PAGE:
Witches Abroad

Hello Everyone and Welcome Back to The Boss Book Club!

Today we will be looking at the 12th book of the 41 long Discworld series by Terry Pratchett. This book is called Witches Abroad and features the three main characters previously introduced in Wyrd Sisters: the boisterous, fun loving Nanny Ogg, the stern and scary Granny Weatherwax and the wimpish amateur Magrat.

This novel sees our loveable trio step outside their comfort zone and go travelling to foreign places after Magrat is unexpectedly given the task of being a Fairy Godmother. It is her job, with her companions in tow, to seek out the young Princess who is to be her charge, and ensure that a magical wedding is prevented.

Terry Pratchett’s work always contains an element of satire, and this time, as you may guess, this book centers around the ideas of storytelling, happy endings and fairy tales. Terry takes the conventions and turns them upside down, all with his trademark humour, quips, plays on words, and funny asides.

The three main characters feel like friends, and accompanying them on their journey to fairytale lands is full of such adventures as winning their way out of being bankrupted by card sharks, putting a big bad wolf out of its misery, trying a voodoo witches gumbo (and befriending her zombie boyfriend) and tasting banana daiquiris whilst flying around on broomstick.

This book, along with all the others of the Discworld series is recommended for people of all ages and genders. It’s fun and light- hearted fantasy with loveable characters and a quick pace.

You will have a great time!

Happy Reading and thanks for joining us at The Boss Book Club!

Wyrd Sisters

Hello everyone and welcome back to the Boss Book Club!

 

Today we’re continuing on with the Terry Pratchett Discworld Series by jumping into one of the books from the Witches Collection: Wyrd Sisters.

 

Wyrd Sisters tells the tale of three witches: the strict and foreboding Granny Weatherwax, the fun drunkard and eccentric Nanny Ogg and the enthusiastic but inexperienced newcomer Magrat. When the King of the Kingdom is murdered and the baby prince thrust unexpectedly into their care, it is the job of the witches to find the prince a new home. Many years later, with the kingdom thrown into turmoil under the dictatorship of a madman (the replacement King, the poor bugger) and a psychopath (that would be the Queen- think Lady Macbeth on steroids), it again falls to the witches to reinstate the proper order of things and, hopefully, save the kingdom.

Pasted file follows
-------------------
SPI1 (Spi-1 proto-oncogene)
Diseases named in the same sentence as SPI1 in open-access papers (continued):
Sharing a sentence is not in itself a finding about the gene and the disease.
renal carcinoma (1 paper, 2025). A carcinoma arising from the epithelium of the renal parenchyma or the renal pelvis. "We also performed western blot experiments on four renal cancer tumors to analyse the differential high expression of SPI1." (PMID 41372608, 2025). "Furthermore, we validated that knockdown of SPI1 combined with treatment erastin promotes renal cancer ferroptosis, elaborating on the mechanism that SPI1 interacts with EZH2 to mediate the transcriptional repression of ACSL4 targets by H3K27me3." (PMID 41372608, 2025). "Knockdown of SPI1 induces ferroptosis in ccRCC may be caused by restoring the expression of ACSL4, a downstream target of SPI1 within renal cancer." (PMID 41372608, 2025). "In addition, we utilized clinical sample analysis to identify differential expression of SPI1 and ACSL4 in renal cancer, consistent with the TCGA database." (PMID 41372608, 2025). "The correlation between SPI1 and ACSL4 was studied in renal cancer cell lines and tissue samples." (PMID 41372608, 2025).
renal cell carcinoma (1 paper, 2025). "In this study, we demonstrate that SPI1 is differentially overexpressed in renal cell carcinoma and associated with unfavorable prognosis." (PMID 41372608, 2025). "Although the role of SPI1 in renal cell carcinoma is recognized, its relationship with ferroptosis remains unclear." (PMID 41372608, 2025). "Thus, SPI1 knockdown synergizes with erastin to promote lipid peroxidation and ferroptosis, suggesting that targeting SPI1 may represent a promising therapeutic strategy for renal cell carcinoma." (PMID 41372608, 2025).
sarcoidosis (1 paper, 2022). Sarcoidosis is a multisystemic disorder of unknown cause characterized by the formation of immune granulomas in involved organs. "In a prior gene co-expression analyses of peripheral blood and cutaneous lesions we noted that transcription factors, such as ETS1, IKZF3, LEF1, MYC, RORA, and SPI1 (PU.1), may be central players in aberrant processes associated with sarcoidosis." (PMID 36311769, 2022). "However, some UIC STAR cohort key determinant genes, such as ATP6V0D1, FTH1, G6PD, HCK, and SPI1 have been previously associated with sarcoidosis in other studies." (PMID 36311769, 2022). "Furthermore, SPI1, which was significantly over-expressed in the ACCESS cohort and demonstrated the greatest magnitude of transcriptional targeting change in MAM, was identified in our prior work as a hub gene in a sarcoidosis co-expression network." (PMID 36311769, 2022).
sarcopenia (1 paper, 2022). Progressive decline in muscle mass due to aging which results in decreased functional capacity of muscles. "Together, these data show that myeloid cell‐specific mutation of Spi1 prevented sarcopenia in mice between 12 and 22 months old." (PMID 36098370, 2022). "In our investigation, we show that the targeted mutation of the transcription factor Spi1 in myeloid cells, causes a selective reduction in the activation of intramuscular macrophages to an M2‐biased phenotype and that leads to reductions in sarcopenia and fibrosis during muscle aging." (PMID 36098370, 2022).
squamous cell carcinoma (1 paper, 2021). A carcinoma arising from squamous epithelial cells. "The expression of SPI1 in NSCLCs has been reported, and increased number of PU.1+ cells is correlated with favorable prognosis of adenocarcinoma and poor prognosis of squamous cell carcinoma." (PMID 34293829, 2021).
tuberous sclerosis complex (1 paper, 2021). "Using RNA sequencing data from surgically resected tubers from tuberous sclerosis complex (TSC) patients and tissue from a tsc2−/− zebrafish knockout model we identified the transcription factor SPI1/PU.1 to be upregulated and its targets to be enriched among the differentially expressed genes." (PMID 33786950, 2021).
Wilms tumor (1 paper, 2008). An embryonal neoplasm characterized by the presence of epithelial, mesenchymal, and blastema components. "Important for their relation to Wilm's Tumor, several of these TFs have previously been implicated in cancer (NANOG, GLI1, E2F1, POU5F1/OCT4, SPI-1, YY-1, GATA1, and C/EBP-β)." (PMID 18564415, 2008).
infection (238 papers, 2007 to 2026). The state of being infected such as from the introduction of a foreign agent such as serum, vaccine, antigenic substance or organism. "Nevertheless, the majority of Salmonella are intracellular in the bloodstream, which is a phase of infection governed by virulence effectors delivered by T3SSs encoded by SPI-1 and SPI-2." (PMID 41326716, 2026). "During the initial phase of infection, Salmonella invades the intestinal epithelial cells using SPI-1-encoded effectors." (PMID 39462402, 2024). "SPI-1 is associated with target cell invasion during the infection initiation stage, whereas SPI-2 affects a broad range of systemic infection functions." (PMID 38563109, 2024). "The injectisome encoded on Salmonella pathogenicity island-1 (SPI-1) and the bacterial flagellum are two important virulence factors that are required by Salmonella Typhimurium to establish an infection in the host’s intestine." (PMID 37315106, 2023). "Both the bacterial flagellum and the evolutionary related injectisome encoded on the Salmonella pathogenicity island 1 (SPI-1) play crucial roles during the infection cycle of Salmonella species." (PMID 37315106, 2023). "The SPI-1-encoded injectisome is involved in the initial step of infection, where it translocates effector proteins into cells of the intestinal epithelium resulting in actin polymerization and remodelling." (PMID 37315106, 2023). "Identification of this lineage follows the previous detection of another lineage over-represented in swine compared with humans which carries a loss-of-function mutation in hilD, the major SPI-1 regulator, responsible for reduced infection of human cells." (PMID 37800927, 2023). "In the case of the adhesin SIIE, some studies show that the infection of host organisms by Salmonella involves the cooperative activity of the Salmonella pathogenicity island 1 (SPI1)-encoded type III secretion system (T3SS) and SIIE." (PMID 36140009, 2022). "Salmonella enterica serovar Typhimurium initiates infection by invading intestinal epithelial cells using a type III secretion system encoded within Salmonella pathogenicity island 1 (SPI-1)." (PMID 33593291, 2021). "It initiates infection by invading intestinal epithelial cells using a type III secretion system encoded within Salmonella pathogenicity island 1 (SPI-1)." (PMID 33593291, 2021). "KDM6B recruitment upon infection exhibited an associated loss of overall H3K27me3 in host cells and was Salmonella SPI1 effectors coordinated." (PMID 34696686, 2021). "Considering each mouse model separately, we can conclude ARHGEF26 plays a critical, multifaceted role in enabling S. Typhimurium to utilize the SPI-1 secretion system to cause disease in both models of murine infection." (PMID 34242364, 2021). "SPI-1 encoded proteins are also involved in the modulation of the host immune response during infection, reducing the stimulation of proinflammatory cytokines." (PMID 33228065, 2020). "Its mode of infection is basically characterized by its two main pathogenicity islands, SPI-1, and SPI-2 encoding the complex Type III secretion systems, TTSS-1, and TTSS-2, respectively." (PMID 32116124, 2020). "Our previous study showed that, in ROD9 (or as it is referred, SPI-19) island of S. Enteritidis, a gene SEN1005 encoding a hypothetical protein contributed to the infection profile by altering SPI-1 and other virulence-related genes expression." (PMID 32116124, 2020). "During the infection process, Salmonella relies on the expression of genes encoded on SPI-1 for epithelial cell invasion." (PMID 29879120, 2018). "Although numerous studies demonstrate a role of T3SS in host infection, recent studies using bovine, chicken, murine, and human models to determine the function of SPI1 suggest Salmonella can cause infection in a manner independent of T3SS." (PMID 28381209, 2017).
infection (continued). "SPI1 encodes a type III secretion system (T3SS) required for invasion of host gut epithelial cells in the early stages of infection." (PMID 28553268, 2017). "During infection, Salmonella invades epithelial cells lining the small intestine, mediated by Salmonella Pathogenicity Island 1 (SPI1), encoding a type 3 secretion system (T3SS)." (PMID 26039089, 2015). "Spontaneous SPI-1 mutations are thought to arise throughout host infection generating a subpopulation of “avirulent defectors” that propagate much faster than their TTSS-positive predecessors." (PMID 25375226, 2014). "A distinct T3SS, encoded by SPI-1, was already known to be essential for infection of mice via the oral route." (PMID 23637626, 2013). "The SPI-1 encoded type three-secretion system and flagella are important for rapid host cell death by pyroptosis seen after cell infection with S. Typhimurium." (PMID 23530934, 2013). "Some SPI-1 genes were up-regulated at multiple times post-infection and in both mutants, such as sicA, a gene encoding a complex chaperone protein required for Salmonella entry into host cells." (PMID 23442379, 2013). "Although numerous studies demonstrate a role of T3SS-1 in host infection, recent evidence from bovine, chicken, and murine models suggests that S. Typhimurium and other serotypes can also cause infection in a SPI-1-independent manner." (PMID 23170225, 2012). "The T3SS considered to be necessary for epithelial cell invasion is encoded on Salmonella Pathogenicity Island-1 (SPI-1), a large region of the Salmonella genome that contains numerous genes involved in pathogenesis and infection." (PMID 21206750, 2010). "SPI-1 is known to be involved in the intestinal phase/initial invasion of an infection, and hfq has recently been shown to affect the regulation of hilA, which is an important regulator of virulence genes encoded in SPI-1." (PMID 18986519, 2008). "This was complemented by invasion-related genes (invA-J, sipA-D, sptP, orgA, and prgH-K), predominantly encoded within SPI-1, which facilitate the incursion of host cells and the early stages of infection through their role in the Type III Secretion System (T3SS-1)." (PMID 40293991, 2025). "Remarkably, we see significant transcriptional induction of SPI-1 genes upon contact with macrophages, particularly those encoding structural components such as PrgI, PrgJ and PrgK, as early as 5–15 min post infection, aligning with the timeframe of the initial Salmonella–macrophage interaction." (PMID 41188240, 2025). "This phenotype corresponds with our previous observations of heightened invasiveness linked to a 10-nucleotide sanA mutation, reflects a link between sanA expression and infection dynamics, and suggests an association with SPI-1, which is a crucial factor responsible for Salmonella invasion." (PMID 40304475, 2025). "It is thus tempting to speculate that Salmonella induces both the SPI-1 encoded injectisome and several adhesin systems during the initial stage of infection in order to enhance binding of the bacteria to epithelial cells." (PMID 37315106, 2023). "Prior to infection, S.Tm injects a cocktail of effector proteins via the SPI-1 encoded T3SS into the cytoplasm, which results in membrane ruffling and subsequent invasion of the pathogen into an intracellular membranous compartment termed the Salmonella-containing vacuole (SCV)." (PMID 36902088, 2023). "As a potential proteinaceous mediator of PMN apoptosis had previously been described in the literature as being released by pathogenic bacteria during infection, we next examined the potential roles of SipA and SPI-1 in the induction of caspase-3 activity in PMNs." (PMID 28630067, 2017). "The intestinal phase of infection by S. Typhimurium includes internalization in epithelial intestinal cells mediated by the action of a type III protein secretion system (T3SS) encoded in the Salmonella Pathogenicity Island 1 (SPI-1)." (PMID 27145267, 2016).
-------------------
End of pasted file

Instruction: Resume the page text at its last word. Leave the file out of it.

This book is filled with the wonderful sense of adventure and humour that is instilled in all of Terry Pratchett’s novels. This book sees a return of Granny Weatherwax, who featured in the previous witches novel, Equal Rites. Her no-nonsense, cut the rubbish attitude will remind you of that teacher you had in high school, but you can’t help but like her all the same. The comraderie and humour shared between the witches is the highlight of the story; they are all loveable in their own right and make for great leading characters.

 

As always there is an element of satire in the book as well- this time the world of the theatre gets a serve. There is a parody on the famous globe theatre, as well as the crafts of acting and scriptwriting getting some attention. If you are a person who has acted in a play before, or would like to, then you will find these parts of the book funny and endearing.

 

What I love about the Discworld Series is that you can easily digest one of these books over a lazy weekend, they are easy to read and you’re guaranteed a laugh no matter what age you are. Terry Pratchett’s writing style is warm and welcoming, like being read a bedtime story by an eccentric uncle. Enjoy!

 

Please join us tomorrow for a review of Huruki Murakami’s Kafka on the Shore.